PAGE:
REPORT: Kansas should look to Quindaro’s example of a multiracial democracy
New ACLU of Kansas report “Same Water Comin’ Round” examines voting rights, criminal justice reform and more through the prism of the historic settlement
FOR IMMEDIATE RELEASE
Friday, August 11, 2023
CONTACT: Esmie Tseng, Communications Director, ACLU of Kansas, [email protected]
KANSAS CITY, KAN. – While Quindaro has received attention as a historic site, a new report finds that the name also represents a vision for the Free State’s future. The ACLU of Kansas, in an attempt to better understand the root causes of our state’s economic inequality, disproportionate incarceration rates, frequent attacks on democracy, and more, has produced a new report that forces a confrontation with our past and hopes to propel the state and possibly the nation, toward the true multi-racial democracy that Quindaro was.
“Quindaro provides a framework for us to better understand who we are as Kansans now and who we can aspire to be,” said ACLU of Kansas Executive Director, Dr. Micah Kubic. “Now more than ever, our past should be our prologue. Democracy must work for everyone, and Quindaro began as what much of the United States has hoped this nation could be – a true multi-racial democracy. Where Quindaro started as a haven for people escaping bondage, even today, it remains a place where immigrants have sought refuge, freedom, and a new life.”
The report discusses the affiliate’s campaign issues of voting rights and criminal justice reform, as well as gender equality, public health, and I-635’s long-lasting destruction of the Quindaro neighborhood, through a historical lens.
The nearly year-long project was inspired in part by The New York Times’ Pulitzer Prize-winning 1619 Project, which has helped explain how slavery and anti-Blackness shaped the culture from its politics, to citizenship, to the economy, to music and media. 1619 interrogated much of white America’s preference for nostalgia over history.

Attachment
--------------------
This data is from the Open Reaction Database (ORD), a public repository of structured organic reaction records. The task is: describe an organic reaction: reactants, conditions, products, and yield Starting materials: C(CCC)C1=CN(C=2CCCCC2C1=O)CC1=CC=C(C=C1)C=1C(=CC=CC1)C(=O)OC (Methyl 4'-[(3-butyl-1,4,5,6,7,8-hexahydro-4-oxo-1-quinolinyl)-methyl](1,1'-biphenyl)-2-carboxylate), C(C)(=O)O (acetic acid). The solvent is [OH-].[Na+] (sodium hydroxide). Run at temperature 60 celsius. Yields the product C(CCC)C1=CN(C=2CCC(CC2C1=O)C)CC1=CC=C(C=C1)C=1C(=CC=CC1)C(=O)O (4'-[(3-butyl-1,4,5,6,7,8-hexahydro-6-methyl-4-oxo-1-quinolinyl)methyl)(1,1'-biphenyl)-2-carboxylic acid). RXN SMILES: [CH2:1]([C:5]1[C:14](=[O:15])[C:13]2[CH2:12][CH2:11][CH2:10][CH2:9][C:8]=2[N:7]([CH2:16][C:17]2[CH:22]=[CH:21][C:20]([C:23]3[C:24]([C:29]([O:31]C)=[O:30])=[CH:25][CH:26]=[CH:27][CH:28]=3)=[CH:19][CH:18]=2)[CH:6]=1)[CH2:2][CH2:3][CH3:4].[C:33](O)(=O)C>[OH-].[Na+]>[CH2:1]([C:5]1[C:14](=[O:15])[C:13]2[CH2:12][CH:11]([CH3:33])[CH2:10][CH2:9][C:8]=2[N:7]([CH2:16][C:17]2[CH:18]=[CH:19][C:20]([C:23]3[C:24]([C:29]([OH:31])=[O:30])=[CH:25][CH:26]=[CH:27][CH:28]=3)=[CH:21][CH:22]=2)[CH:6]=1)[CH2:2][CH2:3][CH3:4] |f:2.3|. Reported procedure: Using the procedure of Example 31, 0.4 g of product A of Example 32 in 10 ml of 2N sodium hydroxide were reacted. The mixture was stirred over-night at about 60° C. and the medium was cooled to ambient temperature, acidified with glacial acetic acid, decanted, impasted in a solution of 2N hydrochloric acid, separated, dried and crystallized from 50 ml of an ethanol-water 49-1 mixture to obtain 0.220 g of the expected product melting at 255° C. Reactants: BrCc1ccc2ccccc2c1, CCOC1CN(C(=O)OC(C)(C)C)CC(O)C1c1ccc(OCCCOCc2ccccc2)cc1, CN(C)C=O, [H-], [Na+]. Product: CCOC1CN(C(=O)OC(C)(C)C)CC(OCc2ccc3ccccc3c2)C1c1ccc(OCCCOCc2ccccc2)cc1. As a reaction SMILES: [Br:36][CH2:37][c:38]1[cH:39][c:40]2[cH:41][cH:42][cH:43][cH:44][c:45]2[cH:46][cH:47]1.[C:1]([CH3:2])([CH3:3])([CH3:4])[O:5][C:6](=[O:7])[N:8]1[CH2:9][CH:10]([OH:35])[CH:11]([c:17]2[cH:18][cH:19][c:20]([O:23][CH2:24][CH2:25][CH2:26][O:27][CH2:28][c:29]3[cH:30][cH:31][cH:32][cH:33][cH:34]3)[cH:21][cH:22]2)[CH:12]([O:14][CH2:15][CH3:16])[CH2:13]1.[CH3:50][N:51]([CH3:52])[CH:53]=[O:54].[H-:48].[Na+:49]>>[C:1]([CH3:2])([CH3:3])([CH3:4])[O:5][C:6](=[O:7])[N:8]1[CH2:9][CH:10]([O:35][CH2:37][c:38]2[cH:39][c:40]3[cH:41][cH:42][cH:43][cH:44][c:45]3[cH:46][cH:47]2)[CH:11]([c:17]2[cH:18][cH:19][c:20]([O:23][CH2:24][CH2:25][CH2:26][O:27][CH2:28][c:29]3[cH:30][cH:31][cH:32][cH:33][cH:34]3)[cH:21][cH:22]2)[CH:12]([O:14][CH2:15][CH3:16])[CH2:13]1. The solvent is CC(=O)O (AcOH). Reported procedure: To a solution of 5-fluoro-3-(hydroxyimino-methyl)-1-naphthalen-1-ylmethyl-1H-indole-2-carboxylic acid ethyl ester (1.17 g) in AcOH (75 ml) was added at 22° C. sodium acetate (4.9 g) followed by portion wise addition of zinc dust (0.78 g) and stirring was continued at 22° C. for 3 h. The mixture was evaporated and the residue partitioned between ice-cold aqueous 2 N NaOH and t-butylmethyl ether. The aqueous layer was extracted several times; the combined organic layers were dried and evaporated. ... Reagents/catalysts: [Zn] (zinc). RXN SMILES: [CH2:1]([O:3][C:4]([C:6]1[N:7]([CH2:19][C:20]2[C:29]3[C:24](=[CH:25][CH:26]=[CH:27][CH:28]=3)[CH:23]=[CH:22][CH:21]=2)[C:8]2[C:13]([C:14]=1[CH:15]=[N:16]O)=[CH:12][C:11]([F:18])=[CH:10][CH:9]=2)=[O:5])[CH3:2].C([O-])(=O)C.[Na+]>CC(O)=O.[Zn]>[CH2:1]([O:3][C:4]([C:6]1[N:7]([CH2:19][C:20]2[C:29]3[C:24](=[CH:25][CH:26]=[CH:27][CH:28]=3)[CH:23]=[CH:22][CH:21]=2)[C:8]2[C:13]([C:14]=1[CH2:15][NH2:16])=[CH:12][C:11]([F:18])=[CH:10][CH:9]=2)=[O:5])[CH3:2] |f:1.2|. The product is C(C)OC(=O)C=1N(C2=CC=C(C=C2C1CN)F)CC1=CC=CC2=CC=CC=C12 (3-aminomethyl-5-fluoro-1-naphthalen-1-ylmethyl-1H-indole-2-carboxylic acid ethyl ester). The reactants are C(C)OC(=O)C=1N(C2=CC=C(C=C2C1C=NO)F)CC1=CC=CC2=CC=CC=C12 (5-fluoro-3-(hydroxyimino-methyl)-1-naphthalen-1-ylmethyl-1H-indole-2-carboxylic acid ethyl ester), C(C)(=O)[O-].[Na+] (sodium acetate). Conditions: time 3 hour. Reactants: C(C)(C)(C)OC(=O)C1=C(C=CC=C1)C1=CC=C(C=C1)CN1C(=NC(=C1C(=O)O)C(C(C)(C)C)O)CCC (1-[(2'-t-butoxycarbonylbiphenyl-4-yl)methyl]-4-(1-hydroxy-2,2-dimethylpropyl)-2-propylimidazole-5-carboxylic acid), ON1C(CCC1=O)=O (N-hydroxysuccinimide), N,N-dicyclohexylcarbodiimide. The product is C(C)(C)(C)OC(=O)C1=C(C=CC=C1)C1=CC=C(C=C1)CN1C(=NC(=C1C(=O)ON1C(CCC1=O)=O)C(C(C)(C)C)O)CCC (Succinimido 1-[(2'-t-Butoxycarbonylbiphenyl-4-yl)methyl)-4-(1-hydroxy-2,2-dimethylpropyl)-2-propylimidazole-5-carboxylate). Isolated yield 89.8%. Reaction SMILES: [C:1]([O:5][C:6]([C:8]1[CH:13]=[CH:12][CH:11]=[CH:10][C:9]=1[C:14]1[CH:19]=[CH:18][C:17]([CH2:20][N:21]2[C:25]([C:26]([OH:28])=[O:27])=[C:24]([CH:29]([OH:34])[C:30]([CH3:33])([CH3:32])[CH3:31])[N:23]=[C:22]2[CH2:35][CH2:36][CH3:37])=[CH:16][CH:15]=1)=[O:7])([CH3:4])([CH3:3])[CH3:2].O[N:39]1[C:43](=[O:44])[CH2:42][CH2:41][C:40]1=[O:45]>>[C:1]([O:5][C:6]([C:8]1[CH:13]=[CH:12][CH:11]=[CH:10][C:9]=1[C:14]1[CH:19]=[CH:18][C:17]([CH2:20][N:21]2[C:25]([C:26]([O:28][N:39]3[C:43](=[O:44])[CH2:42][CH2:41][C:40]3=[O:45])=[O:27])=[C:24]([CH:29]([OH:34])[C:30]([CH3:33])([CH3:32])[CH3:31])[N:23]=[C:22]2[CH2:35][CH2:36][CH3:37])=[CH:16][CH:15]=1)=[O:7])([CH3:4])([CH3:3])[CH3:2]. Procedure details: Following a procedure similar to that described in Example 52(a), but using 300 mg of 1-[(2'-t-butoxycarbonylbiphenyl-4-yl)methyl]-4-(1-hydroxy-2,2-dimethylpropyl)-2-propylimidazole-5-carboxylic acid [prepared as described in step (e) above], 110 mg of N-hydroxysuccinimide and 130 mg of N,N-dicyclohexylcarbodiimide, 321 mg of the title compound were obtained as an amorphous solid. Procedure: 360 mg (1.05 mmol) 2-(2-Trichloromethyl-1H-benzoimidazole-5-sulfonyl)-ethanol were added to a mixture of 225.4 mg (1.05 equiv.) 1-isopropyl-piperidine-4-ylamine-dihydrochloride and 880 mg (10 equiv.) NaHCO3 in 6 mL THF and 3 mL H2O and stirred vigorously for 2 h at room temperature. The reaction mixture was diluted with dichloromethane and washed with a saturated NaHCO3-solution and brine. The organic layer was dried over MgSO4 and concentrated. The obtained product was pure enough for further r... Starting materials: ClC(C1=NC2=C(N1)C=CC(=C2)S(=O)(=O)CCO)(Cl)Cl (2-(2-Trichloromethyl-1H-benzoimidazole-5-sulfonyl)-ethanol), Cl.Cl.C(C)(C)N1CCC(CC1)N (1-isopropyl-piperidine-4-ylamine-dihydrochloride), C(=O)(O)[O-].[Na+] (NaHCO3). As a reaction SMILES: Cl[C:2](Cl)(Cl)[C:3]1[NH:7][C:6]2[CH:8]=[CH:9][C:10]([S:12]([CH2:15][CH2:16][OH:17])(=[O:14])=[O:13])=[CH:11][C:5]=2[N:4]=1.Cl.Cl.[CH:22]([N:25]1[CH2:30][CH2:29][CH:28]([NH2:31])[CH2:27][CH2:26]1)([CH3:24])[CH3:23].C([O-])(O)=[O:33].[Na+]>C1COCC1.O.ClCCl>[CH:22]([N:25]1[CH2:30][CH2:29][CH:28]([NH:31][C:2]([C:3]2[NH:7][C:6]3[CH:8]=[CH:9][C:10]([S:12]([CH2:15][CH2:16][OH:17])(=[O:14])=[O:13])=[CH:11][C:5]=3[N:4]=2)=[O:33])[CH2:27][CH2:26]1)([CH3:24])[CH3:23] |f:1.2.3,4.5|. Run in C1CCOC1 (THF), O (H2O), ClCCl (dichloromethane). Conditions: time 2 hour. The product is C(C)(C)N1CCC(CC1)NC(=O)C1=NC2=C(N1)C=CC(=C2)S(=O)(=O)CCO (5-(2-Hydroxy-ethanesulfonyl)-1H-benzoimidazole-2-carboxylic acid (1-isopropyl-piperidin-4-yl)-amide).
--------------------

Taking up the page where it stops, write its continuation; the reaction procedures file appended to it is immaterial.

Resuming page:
“Kansas has served as America’s social fault line, from the Civil War, to Prohibition, to Civil Rights, to the Summer of Mercy abortion protests,” said Kubic. “Similarly, Quindaro’s rise and fall reflects the Free State’s aspirations and where it still falls short when it comes to building a true multi-racial democracy that works for all of us.”
An unlikely though distinctly American, multi-racial group of people founded the settlement – white Massachusetts abolitionists, Black freedmen and freedwomen, and indigenous Wyandot Indians founded the town of Quindaro, named literally for “a bundle of sticks,” but figuratively representing “strength in unity.” Once embodying our state’s identity, the Quindaro neighborhood remains one of the most diverse areas of the state, and the town was at one point home to America’s western-most historically Black college and university.
The report’s title comes from a line from “The Mississippi River Empties Into the Gulf,” a poem by the late and renowned American poet Lucille Clifton. The poem describes the great circulation of the earth’s body in which “the past is always flowing. Every water is the same water comin’ round.”
The Same Water Comin' Round is available here.
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About the ACLU of Kansas: The ACLU of Kansas is the statewide affiliate of the national American Civil Liberties Union. The ACLU of Kansas is dedicated to preserving and advancing the civil rights and legal freedoms guaranteed by the United States Constitution and the Bill of Rights. For more information, visit our website at www.aclukansas.org.